In 1990s, I entered into the second phase of commuting experience, coinciding with the beginning of economic liberalisation in India.

After finishing graduation I went to Mumbai for a prospective life. It was first time I made a train journey for more than 24 hours. As I left Odisha, and entered Maharashtra, it was an experience to see different cultures, as fellow passengers who got into the train at different stations in Maharashtra were mostly in the Maharashtrian attire, the men folk were with their Gandhi caps and women with their unique style of saree wearing called kasta saree. The food was also different, vada with green chillies, being the popular one. At Mumbai, I got the experience of commuting in crowded suburban trains, a very tough life which I never used to be before.

In Mumbai, for a few months I lived with my cousin who was a passed out from BITS Pilani. As he was working with a finance company, he often used to go on tour. Once I had gone to drop him in the railway station as he had to travel to Nasik in AC 2 tier. Though I did not travel, but got a chance how the AC compartment felt.

In 1992 I moved to Pune and till 1999 I travelled always in sleeper class. There was only one train connecting Pune with Bhubaneswar. Sometimes I with other Odiya friends went to Pune Station to receive and drop friends, relatives and teachers visiting us in Pune. In the train, there used to only one AC compartment consisting of 48 births, of which 2 or 3 were reserved by Bhubaneswar bound travellers and rest were mostly for Secunderabad.

In 1999, for the first time I got a chance to travel in an AC compartment. It was a conference in Kolkata, which I attended travelling in AC 2 tier.

In 2000 I moved to Delhi. With the beginning of the new millennium, my commuting experience took a radical shift. It was February 2001, for the first time I flew in an Air India flight from New Delhi to Bhubaneswar. This was not a professional related travel. I had to fly due to the health ground. As I suffered from jaundice, and there was no one in Delhi to look after me, the only option was to fly to Bhubaneswar with my parent’s money. The first time flying was a unique experience. I flew over 35,000 feet and the surface visibility was clear. It was amazing to see the vast North Indian plain from the sky which clashed with Vindhyas as the flight entered into Madhya Pradesh sky.

In 2003, I moved to Ahmedabad and since then every year i have been flying every year two/three times either on official tour or visiting hometown. There was another feather added to the personal commuting journey. In 2004, my father bought a brand new car, a dream came true for the family. However, in Ahmedabad I managed my commuting through auto rickshaws.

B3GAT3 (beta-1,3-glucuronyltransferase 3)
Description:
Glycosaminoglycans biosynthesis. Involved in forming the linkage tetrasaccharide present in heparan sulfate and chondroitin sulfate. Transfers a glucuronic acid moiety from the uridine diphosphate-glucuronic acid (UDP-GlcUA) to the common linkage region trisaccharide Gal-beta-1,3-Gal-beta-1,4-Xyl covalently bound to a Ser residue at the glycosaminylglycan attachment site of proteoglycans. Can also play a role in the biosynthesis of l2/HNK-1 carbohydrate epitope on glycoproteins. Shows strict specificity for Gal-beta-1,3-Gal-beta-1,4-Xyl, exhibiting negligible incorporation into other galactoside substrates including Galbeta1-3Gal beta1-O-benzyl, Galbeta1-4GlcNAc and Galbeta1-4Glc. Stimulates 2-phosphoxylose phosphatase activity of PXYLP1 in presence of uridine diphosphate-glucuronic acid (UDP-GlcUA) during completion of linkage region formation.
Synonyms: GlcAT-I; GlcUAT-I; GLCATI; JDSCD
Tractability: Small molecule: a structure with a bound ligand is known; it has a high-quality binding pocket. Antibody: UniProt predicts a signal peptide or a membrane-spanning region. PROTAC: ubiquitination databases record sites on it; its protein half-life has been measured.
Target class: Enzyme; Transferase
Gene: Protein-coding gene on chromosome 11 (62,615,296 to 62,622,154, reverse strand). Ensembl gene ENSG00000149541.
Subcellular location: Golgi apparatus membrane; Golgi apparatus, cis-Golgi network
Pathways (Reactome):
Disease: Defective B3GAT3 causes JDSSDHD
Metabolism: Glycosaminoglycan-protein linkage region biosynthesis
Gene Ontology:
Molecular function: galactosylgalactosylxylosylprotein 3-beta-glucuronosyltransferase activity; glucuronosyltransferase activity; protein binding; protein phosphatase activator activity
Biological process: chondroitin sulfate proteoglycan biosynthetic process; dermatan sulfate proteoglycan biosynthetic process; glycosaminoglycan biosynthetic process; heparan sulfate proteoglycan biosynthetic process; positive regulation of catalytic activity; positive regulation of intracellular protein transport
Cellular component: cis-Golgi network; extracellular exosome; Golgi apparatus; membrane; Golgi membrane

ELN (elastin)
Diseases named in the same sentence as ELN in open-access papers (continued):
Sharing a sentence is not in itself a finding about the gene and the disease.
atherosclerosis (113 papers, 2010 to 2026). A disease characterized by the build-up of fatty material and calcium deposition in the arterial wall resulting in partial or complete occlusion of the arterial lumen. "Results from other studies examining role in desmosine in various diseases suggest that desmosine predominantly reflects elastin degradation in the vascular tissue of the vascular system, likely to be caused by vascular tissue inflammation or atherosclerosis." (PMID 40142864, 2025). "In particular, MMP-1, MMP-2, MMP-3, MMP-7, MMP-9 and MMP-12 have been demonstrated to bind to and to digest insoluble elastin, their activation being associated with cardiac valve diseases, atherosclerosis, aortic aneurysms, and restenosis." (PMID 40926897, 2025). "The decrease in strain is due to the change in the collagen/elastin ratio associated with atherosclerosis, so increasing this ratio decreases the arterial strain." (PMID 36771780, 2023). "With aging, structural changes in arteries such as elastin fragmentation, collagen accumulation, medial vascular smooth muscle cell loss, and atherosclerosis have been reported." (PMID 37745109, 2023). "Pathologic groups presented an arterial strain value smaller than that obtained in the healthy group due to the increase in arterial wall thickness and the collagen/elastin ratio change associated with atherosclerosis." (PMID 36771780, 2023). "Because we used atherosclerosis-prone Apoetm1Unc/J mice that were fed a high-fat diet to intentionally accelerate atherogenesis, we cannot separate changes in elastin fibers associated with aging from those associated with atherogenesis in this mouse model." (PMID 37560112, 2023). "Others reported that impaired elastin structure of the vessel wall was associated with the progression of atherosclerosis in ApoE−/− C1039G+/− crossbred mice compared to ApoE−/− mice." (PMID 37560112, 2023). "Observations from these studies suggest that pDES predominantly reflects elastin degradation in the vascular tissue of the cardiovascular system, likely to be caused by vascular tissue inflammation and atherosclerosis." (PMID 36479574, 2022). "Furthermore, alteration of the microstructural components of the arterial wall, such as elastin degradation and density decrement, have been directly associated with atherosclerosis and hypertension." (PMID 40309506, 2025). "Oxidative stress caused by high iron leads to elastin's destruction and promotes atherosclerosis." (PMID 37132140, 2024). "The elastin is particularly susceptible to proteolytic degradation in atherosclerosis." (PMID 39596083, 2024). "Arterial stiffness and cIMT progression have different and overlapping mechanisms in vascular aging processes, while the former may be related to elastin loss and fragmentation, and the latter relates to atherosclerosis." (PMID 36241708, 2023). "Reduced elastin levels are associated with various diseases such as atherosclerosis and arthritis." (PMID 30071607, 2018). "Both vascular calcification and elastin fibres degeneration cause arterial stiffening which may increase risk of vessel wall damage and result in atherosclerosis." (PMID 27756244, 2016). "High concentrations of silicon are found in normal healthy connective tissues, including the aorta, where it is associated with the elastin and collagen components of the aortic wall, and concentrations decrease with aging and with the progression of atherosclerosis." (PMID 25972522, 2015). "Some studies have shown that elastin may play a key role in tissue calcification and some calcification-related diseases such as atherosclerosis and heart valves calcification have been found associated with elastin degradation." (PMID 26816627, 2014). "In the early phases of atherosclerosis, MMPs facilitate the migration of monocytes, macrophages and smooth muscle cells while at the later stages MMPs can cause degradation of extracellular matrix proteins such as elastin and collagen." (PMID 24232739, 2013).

A decade passed of the new millennium. Last year in the beginning of February I was restarting my life in Ahmedabad after 3 years of hiatus. One day I received a call from TATA Motors at Pune, which was a promotion call for the TATA Nano, a tiny wonder yet world’s most economical car. Initially I did not show interest, but to keep the request of the woman who called me from Pune Marketing Office I visited a showroom and immediately liked it. And on 17th Feb 2013, the car was in front of my home. I learnt driving and since then completed 11,000 km of travel that includes travelling in the interiors of Gujarat and Rajasthan. Today after 35 years of my childhood dream has come true of driving a car.

When I decided to buy a TATA Nano, even after purchasing it, many of friends and colleagues have passed comments on its look, low price and driving speed but as I reflect I only know what stages I have passed through in my life before owning this little wonder.


One thought on “Ghum Ghum – The Story of My Commuting Experience

  1. For quite some time I have been contemplating on new ways of teaching history. One of these is the ideas, be it technological, artistic, religious or political – how these have had profound impact on humanity. For example, it is well-known information that in 1990s India under went economic liberalization, but it is just an information. But to bring this in life, we have to personally analyse in our context. This is a humble attempt to reflect how ideas have shaped my life.